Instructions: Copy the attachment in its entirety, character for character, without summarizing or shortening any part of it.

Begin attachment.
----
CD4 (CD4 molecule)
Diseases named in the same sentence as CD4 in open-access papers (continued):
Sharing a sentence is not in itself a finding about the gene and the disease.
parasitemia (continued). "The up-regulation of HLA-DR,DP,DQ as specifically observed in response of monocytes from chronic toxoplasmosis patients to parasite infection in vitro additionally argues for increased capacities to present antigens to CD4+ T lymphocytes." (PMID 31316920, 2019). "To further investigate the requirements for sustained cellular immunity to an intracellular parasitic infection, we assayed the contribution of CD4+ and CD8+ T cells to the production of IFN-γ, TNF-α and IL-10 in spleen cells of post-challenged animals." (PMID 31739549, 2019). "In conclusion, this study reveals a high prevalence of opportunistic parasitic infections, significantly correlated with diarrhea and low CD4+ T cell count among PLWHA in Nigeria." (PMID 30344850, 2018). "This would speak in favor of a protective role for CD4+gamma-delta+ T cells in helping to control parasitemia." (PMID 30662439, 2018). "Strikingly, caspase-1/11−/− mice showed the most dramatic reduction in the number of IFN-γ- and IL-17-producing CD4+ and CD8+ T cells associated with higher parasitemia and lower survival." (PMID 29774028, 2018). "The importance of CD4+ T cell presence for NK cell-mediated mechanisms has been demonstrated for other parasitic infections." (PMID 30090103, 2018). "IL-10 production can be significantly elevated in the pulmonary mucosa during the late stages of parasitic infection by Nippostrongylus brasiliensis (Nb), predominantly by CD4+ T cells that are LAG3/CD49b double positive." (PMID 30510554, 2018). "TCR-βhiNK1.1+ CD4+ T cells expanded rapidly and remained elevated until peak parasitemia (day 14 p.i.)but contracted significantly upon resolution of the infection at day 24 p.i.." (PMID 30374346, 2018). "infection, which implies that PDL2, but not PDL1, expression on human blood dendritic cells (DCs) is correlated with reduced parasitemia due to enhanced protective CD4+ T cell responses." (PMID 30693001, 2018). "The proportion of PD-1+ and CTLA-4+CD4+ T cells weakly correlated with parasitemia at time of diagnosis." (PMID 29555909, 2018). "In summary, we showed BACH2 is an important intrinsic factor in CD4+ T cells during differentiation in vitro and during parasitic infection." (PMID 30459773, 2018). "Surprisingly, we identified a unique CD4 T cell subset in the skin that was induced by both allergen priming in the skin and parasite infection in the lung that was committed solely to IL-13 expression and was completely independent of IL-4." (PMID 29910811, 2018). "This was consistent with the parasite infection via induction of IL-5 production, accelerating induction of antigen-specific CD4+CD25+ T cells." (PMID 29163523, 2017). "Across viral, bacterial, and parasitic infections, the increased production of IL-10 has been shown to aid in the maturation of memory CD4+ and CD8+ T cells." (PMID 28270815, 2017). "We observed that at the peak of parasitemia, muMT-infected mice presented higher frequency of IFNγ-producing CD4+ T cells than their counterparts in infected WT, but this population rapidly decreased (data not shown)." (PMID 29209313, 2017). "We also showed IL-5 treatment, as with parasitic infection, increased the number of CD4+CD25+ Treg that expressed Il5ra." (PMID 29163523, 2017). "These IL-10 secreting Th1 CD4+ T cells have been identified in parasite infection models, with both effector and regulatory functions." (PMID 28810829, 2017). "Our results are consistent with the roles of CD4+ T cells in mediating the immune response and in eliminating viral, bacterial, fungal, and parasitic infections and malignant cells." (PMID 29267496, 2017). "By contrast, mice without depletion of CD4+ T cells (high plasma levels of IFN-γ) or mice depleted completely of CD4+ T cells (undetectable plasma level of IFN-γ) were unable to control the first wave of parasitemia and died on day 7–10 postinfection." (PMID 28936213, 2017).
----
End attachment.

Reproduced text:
CD4 (CD4 molecule)
Diseases named in the same sentence as CD4 in open-access papers (continued):
Sharing a sentence is not in itself a finding about the gene and the disease.
parasitemia (continued). "The up-regulation of HLA-DR,DP,DQ as specifically observed in response of monocytes from chronic toxoplasmosis patients to parasite infection in vitro additionally argues for increased capacities to present antigens to CD4+ T lymphocytes." (PMID 31316920, 2019). "To further investigate the requirements for sustained cellular immunity to an intracellular parasitic infection, we assayed the contribution of CD4+ and CD8+ T cells to the production of IFN-γ, TNF-α and IL-10 in spleen cells of post-challenged animals." (PMID 31739549, 2019). "In conclusion, this study reveals a high prevalence of opportunistic parasitic infections, significantly correlated with diarrhea and low CD4+ T cell count among PLWHA in Nigeria." (PMID 30344850, 2018). "This would speak in favor of a protective role for CD4+gamma-delta+ T cells in helping to control parasitemia." (PMID 30662439, 2018). "Strikingly, caspase-1/11−/− mice showed the most dramatic reduction in the number of IFN-γ- and IL-17-producing CD4+ and CD8+ T cells associated with higher parasitemia and lower survival." (PMID 29774028, 2018). "The importance of CD4+ T cell presence for NK cell-mediated mechanisms has been demonstrated for other parasitic infections." (PMID 30090103, 2018). "IL-10 production can be significantly elevated in the pulmonary mucosa during the late stages of parasitic infection by Nippostrongylus brasiliensis (Nb), predominantly by CD4+ T cells that are LAG3/CD49b double positive." (PMID 30510554, 2018). "TCR-βhiNK1.1+ CD4+ T cells expanded rapidly and remained elevated until peak parasitemia (day 14 p.i.)but contracted significantly upon resolution of the infection at day 24 p.i.." (PMID 30374346, 2018). "infection, which implies that PDL2, but not PDL1, expression on human blood dendritic cells (DCs) is correlated with reduced parasitemia due to enhanced protective CD4+ T cell responses." (PMID 30693001, 2018). "The proportion of PD-1+ and CTLA-4+CD4+ T cells weakly correlated with parasitemia at time of diagnosis." (PMID 29555909, 2018). "In summary, we showed BACH2 is an important intrinsic factor in CD4+ T cells during differentiation in vitro and during parasitic infection." (PMID 30459773, 2018). "Surprisingly, we identified a unique CD4 T cell subset in the skin that was induced by both allergen priming in the skin and parasite infection in the lung that was committed solely to IL-13 expression and was completely independent of IL-4." (PMID 29910811, 2018). "This was consistent with the parasite infection via induction of IL-5 production, accelerating induction of antigen-specific CD4+CD25+ T cells." (PMID 29163523, 2017). "Across viral, bacterial, and parasitic infections, the increased production of IL-10 has been shown to aid in the maturation of memory CD4+ and CD8+ T cells." (PMID 28270815, 2017). "We observed that at the peak of parasitemia, muMT-infected mice presented higher frequency of IFNγ-producing CD4+ T cells than their counterparts in infected WT, but this population rapidly decreased (data not shown)." (PMID 29209313, 2017). "We also showed IL-5 treatment, as with parasitic infection, increased the number of CD4+CD25+ Treg that expressed Il5ra." (PMID 29163523, 2017). "These IL-10 secreting Th1 CD4+ T cells have been identified in parasite infection models, with both effector and regulatory functions." (PMID 28810829, 2017). "Our results are consistent with the roles of CD4+ T cells in mediating the immune response and in eliminating viral, bacterial, fungal, and parasitic infections and malignant cells." (PMID 29267496, 2017). "By contrast, mice without depletion of CD4+ T cells (high plasma levels of IFN-γ) or mice depleted completely of CD4+ T cells (undetectable plasma level of IFN-γ) were unable to control the first wave of parasitemia and died on day 7–10 postinfection." (PMID 28936213, 2017).